Bigger isn’t always better.
Since the turnaround from Retailpocalypse to Retail Renaissance, a number of retailers have been transitioning from big box stores in the suburbs to small-format shops in urban neighborhoods.
Target and Ikea are leading the way.
“The small format store is the best of Target, curated for neighborhoods” — Tim Eklund, VP of Small-Format Stores
The small-format Target stores are about a third of the size—ranging in size from 20,000 to 40,000 square feet compared to a typical 130,000 square feet store size. Though not all of their grand openings have been successfully received.
The smallest Target store to date is located in Chicago’s Wicker Park neighborhood, spanning just 12,800 square feet. Target opened 30 of these tiny footprint stores last year, with plans to reach 130 small-format stores by the end of 2019.
Target has been incredibly transparent in its growth strategy: target college campuses, dense suburban areas, and urban neighborhoods; all locations where a typically-sized store would not fit. Each store’s products and layout are customizedto the needs and demographics of the community it’s located in.
Most of the locations feature grocery, home, health & beauty, clothing, and tech sections in order to cater to the basic home and shopping needs of this growing demographic. But it’s not just college students Target wants to attract. It’s all the millennials in all stages of their lives.
“The layout and product assortment is meant to draw in busy, young professionals and families in the area.” — Corinee Ruff, Retail Dive
Target has also been using one of their core differentiation strategies in their expansion to small-format stores. Brand partnerships with companies like Magnolia (HGTV’s Chip and Joanna Gaines’ line) and Casper along with private label lines, like Project 62, fill the aisles of these micro stores.
While Target may have led the way with extensive expansion, IKEA has been making waves with its move to small-format stores. Their notable announcement of 30 small-store concepts in urban areas across the US and Europe seems to be a clear strategy to reach more millennials. Again.
IKEA’s massive warehouses are iconic for their winding paths that require an hour just to walk through the entire store and have been known to even end more than one relationship before the couple hit the checkout. There are numerous downloadable guides on how to shop efficiently and quickly at IKEA.
“IKEA’s core demographic is younger people who are setting up households, many of whom are living in cities and don’t have access to large vehicles to move heavy merchandise.” — Cathy Hotka, Retail Dive
No wonder IKEA wanted to go small-format. It’s hard to shop at IKEA, especially for their core demographic.
This move comes after a major drop in profit for the Swedish furniture brand with a cult-like following. After laying off 5% of its global workforce, IKEA is looking to downsize its store sizes in order to reimagine the brand.
IKEA is dropping from 300,000 square foot spaces to a variety of smaller sizes. IKEA recently opened a 5,000 square foot store in Warsaw, Poland, a 9,700 square foot location in London, and a 1,600 square foot showroom in Manhattan.
Most of the locations will be nixing the infamous cafe (includingthe meatballs) and introducing more crossover to their e-commerce platform; clearly they’re focused on big cities with potential plans to open locations in Los Angeles, San Francisco, and Washington, D.C..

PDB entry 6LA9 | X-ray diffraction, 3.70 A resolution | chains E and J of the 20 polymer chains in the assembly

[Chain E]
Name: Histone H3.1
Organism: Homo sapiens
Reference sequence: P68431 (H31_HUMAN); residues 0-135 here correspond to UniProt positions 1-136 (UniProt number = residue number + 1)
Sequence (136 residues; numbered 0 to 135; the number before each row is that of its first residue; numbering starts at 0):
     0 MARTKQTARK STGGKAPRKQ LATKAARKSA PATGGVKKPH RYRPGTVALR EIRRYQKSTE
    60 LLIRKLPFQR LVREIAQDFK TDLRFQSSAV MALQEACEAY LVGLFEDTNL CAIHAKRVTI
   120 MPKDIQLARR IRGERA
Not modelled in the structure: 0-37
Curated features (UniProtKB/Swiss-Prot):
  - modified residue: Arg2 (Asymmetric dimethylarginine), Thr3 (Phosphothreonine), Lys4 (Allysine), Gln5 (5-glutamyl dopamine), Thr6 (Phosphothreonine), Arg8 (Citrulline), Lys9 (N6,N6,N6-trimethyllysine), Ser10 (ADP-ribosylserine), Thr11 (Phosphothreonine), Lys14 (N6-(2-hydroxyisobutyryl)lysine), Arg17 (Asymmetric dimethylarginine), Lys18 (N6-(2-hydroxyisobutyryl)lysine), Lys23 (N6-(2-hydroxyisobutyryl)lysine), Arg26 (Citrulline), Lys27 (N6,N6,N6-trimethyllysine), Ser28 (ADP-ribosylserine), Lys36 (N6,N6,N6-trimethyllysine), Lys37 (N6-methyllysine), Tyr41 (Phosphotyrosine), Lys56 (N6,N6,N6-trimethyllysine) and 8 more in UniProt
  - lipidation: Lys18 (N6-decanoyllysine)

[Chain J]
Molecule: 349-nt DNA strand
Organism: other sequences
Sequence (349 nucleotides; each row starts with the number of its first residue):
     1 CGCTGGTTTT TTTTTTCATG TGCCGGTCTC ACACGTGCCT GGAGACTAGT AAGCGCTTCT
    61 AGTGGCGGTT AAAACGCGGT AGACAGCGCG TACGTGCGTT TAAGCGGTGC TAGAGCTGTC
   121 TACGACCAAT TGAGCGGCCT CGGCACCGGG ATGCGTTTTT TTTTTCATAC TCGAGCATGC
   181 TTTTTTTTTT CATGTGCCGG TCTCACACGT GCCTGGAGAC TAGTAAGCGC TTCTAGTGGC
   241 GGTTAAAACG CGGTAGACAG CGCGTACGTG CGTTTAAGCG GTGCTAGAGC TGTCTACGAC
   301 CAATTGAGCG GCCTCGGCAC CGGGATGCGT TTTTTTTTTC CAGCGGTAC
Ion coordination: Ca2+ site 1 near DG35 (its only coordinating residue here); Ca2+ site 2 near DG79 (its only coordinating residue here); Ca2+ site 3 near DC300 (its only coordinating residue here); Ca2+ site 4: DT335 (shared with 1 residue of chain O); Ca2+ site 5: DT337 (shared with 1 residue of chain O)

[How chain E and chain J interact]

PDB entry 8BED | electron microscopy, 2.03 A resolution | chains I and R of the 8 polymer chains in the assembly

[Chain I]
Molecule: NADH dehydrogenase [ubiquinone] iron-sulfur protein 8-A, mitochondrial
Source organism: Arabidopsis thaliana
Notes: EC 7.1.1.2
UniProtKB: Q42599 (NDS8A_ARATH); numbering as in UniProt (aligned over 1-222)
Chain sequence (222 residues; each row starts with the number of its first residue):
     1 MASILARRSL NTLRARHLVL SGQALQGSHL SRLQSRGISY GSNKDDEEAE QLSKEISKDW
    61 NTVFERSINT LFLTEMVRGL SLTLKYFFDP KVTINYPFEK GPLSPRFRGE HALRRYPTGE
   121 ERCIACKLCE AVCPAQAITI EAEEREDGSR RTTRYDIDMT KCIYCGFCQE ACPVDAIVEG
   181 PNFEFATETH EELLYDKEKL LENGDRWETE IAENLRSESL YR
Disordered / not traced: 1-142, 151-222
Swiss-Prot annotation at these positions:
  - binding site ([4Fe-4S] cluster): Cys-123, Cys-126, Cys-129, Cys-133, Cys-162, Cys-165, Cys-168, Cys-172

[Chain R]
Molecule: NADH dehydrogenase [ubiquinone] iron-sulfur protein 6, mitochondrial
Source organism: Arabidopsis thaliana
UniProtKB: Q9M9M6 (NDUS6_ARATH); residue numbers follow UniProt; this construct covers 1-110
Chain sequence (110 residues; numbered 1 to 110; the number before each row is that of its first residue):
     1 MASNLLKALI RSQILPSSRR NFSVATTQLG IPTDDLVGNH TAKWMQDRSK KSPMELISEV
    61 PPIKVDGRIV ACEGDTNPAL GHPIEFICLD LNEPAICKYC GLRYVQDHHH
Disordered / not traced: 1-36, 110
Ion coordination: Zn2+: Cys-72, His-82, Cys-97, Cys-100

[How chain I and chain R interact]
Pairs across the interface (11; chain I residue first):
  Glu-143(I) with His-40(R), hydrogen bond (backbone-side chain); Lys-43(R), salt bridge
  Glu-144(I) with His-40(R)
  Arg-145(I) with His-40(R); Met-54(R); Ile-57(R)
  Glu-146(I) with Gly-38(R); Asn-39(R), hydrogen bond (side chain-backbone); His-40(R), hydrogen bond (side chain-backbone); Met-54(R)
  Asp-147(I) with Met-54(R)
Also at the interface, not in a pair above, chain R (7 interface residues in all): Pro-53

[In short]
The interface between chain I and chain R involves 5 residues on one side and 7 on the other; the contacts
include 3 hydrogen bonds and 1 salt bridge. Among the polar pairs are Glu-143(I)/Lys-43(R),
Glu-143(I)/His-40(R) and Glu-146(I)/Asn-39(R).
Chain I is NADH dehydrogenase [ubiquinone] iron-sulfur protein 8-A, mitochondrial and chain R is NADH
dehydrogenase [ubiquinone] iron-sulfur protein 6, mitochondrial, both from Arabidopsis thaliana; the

“Not that IKEA has given up on big stores. It plans a 700,000 square foot one in the Philippinesto open in 2020.” — Erik Sherman, Fortune
Of course, Target and IKEA are not the only brands experimenting with small-format stores. Nordstrom is also going smallwith Nordstrom Local.
“Nordstrom’s is piloting a 3,000 square feet location that carries no inventory for sale and focuses on service and engagement.” — Chris Petersen, Retail Dive
Much like IKEA’s experiment with the showroom concept, Nordstrom Local customers won’t actually be able to leave with anything they’ve purchased, as the locations won’t carry any inventory, but instead pull merchandise from other stores and its website.Instead, Nordstrom is offering something else.
These experiential locations offer same-day online purchase pick-up as, crossover with Nordstrom’s subscription membership Trunk Club, dressing rooms for online selections, and even returns to other retailers.
Acting like a convenience hub, they also offer services like a personal stylist, tailor, cobbler, barber, and donation drop-off. The first Nordstrom Localopened in West Hollywood, followed by another two, also in Los Angeles.
Sephora is rolling out freestanding small-concept stores with an average footprint of 2,000 square feet. The first Sephora Studio opened in Boston, followed by Hoboken, N.J., Brooklyn, N.Y., and Washington, D.C., with plans for more. These locations offer a slew of digital toolslike 3D imaging to allow customers to test out different looks, interactive face-mapping technology, digital check in, and mobilized checkout, to name a few.
Kohl’s is maintaining their location size, but reducing the utilization of their square footage to rent out spaceto their new partner, Aldi. Walmart is building 3,000 sq. ft. convenience stores called Walmart Fuel Stations.
This trend is just for commercial retailers. Taco Bell is in the midst of opening 300 to 350“urbanin-line” locations. These smaller stores will nix the drive-thru altogether, instead focusing on urban markets and kiosks. The Cantina brandwill also offer a twist on the Taco Bell menu, most notably by serving alcohol.
The trend is clear: big brands are moving to small-concept stores to attract more millennial shoppers and to create more experiences to enhance their brand loyalty.